Analytics professionals on the front-lines of healthcare
I firmly believe that analytics professional working in a healthcare environment should spend as much time working with and learning from front-line healthcare professionals as they spend in front of a computer developing analytical tools and studying data. The reasoning behind this is two-fold.
First, time spent working with front-line providers lets the analytics professional to better understand the context and nuances in practice and processes that ultimately end up as data being analyzed. Without this level of understanding of the data, analysis will be limited to simple descriptive statistics; any deeper analysis will be impossible.
Secondly, analytics professionals can (and do) bring a sense of what is “possible” (from an analytics perspective) to quality improvement teams. This experience and knowledge of data analysis and representation beyond simple static reports is where analytics professionals can really bring value to the teams.
Optimal healthcare quality team composition includes analytics expertise
Naturally, healthcare quality improvement teams consist of front-line healthcare providers who are subject matter experts (SMEs) on the particular area being addressed, as well as facilitators skilled in the various methodologies being used (such as Lean). It is relatively uncommon, however, for analytics professionals to be involved directly on the team.
Because of this, analytics expertise is typically sought after the fact – once the quality team has already decided which new reports, dashboards, analyses, and other analytics tools they feel need to be built or completed. Quality improvement teams, however, are often not fully versed on what data is available electronically from source systems or how that data can best be analyzed.
Avoiding more of the “same old”
Embedding analytics expertise on quality teams can provide healthcare quality teams insight into things like:
- what data is available,
- how the data can be accessed,
- what metrics are appropriate (and which have already been defined by other projects),
- in what ways the data can be analyzed, and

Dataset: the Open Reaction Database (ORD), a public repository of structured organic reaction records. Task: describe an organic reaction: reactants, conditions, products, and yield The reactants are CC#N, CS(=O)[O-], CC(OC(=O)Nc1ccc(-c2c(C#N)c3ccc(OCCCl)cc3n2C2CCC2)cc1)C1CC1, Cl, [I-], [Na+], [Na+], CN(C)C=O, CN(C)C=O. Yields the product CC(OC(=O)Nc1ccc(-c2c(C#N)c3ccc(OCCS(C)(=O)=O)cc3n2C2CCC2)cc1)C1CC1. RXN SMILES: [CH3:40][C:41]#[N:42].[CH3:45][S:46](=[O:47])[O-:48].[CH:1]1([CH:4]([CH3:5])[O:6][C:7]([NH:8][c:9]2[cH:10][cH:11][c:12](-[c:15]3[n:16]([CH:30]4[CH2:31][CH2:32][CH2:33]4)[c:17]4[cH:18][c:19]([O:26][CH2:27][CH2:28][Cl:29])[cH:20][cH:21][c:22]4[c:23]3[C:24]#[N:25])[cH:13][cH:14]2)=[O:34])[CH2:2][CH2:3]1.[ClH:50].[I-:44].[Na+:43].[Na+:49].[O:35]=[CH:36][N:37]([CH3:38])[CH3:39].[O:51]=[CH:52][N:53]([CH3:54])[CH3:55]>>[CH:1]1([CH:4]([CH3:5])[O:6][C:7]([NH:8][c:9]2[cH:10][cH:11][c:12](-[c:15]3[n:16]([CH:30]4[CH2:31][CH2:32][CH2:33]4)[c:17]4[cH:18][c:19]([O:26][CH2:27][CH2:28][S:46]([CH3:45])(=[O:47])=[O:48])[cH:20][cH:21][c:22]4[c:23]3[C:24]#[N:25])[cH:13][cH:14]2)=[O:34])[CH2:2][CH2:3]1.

- what analytic and business intelligence tools (dashboards, reports, models, simulations, etc) can be built to support initiatives.
Without this analytics expertise and insight, it is possible that quality improvement teams may ask for analyses that are impossible or undesirable. This may be because the necessary data does not exist electronically or because the requested analyses do not fit the data. Without the necessary expertise, quality teams will continue to ask for the “same old” type of reporting that has always been done because that is all they know, and are unaware of the possibilities.
Analytics in practice
I have always encouraged quality improvement teams to include an analyst on their teams. This is good for the career development of the analytics professional, but also beneficial for the teams. I have been part of many process improvement projects where the analytics professional has greatly contributed to the success of the project by bringing analytics directly to the front line. Just a few examples of how analytics expertise have benefited quality improvement projects I have been involved with include:
- using simulation to visualize improvements to Emergency Department patient flow
- implementing real-time dashboards to highlight barriers to effective patient care
- developing useful (and relevant) process performance reports based on needs identified by front-line staff
(A few future blog posts will provide more detail about these tools used on quality improvement projects)
Keep it simple – and useful!
Keep in mind that analytics at the front-line don’t need to be earth-shattering. The analyses, reports, and applications created by analytics experts simply need to be useful. As healthcare quality improvement and decision-making becomes ever-more data-centric, an analytics professional is the best person on a quality improvement team to bridge the gap between a problem under investigation and how to analyze and represent its magnitude and progress made toward eliminating it.